• Projects in the field of science aimed at enhancing communication and collaboration between scientific researchers and institutions across linguistic divides; translating and disseminating scientific materials to communities in order to overcome language barriers; recognizing the central role of vernacular languages in indigenous ways of knowing.
  • Social and human sciences projects focusing on languages and human and cultural rights, migrations and urbanization and other social issues (e.g. exclusion and poverty).
  • Culture-centered projects on cultural diversity, dialogue and exchange, protecting cultural heritage, safeguarding endangered languages (i.e. through translations and publications for instance).
  • Communication and information initiatives that concentrate on building knowledge societies in which everyone can participate and benefit; promoting universal access to information and wider access to ICTs by ensuring the use of a greater number of languages; promoting cultural and linguistic diversity in the media and international information networks.

 

Below are some notes from the INEE website:

As the  theme this year is “Mother tongue instruction and inclusive education,” it highlighs the importance of mother tongue as part of the right to education. Below is  a message from the Mother-Tongue Based and Multilingual Education Network:

 

Children from 0 to 5 years of age need a strong foundation in their home language and culture to become good students and productive adults. Yet in conflict environments, preschool and school age children are often forced to learn in an unknown language in culturally different schools. Research results reveal that when children are unable to understand the language of instruction, they do not learn well. They usually withdraw and are unable to cope with home and school environments.

 

There are several advantages to teaching children in their mother tongue. Learning in a familiar language helps them to deal with their new reality, learn better and more rapidly, and benefit from cultural continuity with their former home. Once they are able to read and write in their first language and have learned developmentally appropriate concepts, they will be ready to learn in another language.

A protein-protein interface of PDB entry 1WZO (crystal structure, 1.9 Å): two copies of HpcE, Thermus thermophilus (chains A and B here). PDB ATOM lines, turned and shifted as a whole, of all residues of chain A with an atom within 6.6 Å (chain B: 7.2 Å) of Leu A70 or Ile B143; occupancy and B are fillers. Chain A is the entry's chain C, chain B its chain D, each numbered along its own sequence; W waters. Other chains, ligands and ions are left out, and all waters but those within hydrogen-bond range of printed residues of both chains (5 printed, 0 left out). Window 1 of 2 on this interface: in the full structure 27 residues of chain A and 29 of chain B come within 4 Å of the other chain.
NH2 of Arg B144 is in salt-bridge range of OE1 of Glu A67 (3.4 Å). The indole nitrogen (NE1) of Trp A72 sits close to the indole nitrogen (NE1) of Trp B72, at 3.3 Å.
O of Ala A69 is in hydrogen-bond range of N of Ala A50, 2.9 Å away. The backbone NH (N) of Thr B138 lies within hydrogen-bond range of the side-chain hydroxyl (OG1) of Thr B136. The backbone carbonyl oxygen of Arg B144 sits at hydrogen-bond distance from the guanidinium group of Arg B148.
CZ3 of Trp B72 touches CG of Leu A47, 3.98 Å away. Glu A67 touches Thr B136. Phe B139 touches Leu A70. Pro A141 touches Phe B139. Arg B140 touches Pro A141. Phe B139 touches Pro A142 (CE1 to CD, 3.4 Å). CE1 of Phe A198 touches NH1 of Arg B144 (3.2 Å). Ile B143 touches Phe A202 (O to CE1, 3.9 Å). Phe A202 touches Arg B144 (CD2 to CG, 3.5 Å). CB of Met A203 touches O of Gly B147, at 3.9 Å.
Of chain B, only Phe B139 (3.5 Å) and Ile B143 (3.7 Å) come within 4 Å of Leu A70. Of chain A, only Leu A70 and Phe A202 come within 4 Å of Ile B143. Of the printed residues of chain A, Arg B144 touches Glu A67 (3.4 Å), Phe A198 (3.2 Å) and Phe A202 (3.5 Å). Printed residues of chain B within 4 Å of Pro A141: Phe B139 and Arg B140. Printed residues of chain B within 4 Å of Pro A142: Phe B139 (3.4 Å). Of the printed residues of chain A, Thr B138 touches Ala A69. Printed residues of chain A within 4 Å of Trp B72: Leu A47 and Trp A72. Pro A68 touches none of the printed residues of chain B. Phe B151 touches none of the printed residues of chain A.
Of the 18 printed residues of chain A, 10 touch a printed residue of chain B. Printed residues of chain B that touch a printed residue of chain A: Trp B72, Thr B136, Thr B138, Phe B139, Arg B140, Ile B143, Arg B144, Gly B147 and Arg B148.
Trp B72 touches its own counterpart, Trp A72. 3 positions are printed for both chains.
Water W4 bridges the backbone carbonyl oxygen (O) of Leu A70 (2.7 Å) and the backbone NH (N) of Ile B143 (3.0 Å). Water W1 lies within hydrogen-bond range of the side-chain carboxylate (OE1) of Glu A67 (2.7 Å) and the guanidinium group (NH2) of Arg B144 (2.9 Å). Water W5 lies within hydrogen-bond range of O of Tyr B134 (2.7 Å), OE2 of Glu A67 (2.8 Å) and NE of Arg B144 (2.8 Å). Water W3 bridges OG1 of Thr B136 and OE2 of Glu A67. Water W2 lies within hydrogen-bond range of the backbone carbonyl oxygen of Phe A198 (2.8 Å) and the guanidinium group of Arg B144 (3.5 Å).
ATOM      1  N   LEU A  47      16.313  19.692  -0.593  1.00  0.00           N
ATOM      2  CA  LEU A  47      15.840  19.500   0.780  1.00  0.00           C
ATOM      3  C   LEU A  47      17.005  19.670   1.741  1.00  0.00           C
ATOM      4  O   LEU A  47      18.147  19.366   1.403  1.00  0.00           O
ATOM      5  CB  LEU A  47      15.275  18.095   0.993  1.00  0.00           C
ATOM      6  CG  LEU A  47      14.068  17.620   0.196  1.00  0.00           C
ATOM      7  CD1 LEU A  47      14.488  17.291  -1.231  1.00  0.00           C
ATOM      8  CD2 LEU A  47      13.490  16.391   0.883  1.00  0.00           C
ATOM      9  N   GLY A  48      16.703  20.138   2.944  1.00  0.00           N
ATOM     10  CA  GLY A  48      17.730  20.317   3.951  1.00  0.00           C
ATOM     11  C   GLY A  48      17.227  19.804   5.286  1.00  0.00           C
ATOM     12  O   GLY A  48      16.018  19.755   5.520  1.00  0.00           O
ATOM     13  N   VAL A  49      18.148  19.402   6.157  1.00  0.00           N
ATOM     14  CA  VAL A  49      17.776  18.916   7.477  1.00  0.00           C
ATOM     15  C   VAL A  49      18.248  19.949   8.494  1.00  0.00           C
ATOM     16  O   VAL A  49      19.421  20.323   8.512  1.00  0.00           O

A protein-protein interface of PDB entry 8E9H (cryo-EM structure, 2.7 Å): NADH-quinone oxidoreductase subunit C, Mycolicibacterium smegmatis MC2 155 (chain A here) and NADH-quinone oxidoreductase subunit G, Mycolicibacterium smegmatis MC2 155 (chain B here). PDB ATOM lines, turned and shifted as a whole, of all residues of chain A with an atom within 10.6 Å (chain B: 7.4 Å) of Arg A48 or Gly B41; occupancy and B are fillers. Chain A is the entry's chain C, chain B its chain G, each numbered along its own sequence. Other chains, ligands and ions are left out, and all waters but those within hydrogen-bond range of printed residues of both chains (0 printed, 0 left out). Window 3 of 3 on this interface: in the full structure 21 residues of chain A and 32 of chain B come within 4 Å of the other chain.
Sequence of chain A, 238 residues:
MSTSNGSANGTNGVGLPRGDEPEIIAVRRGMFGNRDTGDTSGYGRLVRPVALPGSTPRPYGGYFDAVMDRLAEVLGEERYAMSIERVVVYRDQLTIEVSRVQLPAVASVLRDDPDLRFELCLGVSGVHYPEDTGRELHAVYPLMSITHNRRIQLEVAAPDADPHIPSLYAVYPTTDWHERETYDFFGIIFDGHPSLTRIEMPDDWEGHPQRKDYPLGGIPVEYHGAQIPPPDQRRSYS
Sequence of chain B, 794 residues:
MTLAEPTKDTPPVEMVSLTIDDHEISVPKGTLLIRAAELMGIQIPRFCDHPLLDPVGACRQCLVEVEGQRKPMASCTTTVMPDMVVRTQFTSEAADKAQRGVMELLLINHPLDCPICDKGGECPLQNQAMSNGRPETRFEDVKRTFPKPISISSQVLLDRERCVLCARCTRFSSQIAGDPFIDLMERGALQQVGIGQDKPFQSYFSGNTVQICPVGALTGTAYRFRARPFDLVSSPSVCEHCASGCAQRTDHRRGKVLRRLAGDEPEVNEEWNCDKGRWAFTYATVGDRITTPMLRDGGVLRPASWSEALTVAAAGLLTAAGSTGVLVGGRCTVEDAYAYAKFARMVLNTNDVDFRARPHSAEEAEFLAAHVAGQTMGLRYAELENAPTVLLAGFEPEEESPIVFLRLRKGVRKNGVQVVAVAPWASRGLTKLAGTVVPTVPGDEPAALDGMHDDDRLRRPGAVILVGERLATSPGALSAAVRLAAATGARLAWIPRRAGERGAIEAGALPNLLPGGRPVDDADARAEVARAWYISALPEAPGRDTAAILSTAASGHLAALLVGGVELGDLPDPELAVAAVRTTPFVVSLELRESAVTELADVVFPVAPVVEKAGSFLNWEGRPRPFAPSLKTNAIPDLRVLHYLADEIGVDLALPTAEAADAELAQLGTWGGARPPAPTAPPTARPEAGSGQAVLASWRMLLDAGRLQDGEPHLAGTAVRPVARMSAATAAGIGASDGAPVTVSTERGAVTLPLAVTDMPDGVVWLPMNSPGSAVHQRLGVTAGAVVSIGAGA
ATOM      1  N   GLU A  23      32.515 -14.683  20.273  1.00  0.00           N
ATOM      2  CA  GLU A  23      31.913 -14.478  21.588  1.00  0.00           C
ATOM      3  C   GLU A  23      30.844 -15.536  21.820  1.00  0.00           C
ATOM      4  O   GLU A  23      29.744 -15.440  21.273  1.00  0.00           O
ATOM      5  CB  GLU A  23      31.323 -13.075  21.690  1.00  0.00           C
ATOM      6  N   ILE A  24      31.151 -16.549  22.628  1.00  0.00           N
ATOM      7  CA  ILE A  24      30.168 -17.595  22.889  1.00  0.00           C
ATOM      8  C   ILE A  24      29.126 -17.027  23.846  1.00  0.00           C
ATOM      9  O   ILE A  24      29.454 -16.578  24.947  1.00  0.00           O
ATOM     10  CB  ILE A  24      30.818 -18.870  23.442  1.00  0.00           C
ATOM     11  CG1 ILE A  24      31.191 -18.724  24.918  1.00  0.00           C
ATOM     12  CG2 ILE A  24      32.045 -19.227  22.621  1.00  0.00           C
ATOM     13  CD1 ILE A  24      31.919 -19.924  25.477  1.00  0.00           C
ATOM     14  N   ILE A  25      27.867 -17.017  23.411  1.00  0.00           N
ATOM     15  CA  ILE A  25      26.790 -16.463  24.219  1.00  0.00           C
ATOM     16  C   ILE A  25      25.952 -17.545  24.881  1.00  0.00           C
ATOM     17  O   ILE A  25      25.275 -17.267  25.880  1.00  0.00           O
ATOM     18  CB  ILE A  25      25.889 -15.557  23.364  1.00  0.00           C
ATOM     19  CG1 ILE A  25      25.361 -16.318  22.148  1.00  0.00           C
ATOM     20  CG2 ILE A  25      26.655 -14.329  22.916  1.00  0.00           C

Many nations now accept that early childhood services and the early primary school grades should be provided in the mother tongue. They know that research has shown that teaching in the home language is more effective than teaching in a foreign language in achieving positive learning outcomes and developing children’s strong cultural identity and sense of self worth. It is also more cost effective and cost efficient, and prepares children for success in multilingual education (MLE). In addition, mother tongue instruction and services are internationally acknowledged in Articles 2, 17, 20 and 30 of the Convention on the Rights of the Child.

 

Some humanitarian assistance workers believe that it is hard to develop mother tongue-based (MTB) materials and activities because they lack the requisite skills or it is cost prohibitive. Yet effective methods for developing MTB learning materials exist. Should aid workers lack those skills, specialists are available to help them, and mother tongue speakers can assist teachers and help to bridge language barriers. Moreover, providing materials in a language that children understand will help them learn, thereby increasing success rates and cost-effectiveness.

 

The MTB-MLE Network, located in Washington, DC but with a global membership, has developed a website to provide guidance and resources that can help educators and others, including those working in emergency and crises situations, to develop MTB-MLE programs, materials and services (www.mlenetwork.org). A short list of related resources pulled from the MTB-MLE “e-library” and INEE Toolkit can be found at the end of this message.

 

While providing children with a linguistically and culturally appropriate education in a conflict or post-conflict situation is vital, efforts also should be made to collaborate with ministries of education to identify how MTB-MLE services can be integrated sustainably into national educational and health policies and service systems. Ultimately, ensuring that children and their families have access to education, health and other vital services in their home languages is key to ensuring a successful future.

 

Some background documents:

Legal Instruments

Equity and Inclusion in Education – A Guide to Support Education Sector Plan Preparation, Revision, and Appraisal

From the new INEE newsletter comes this  new guide on the integration of equity and inclusion issues in education. It is well presented and very practical: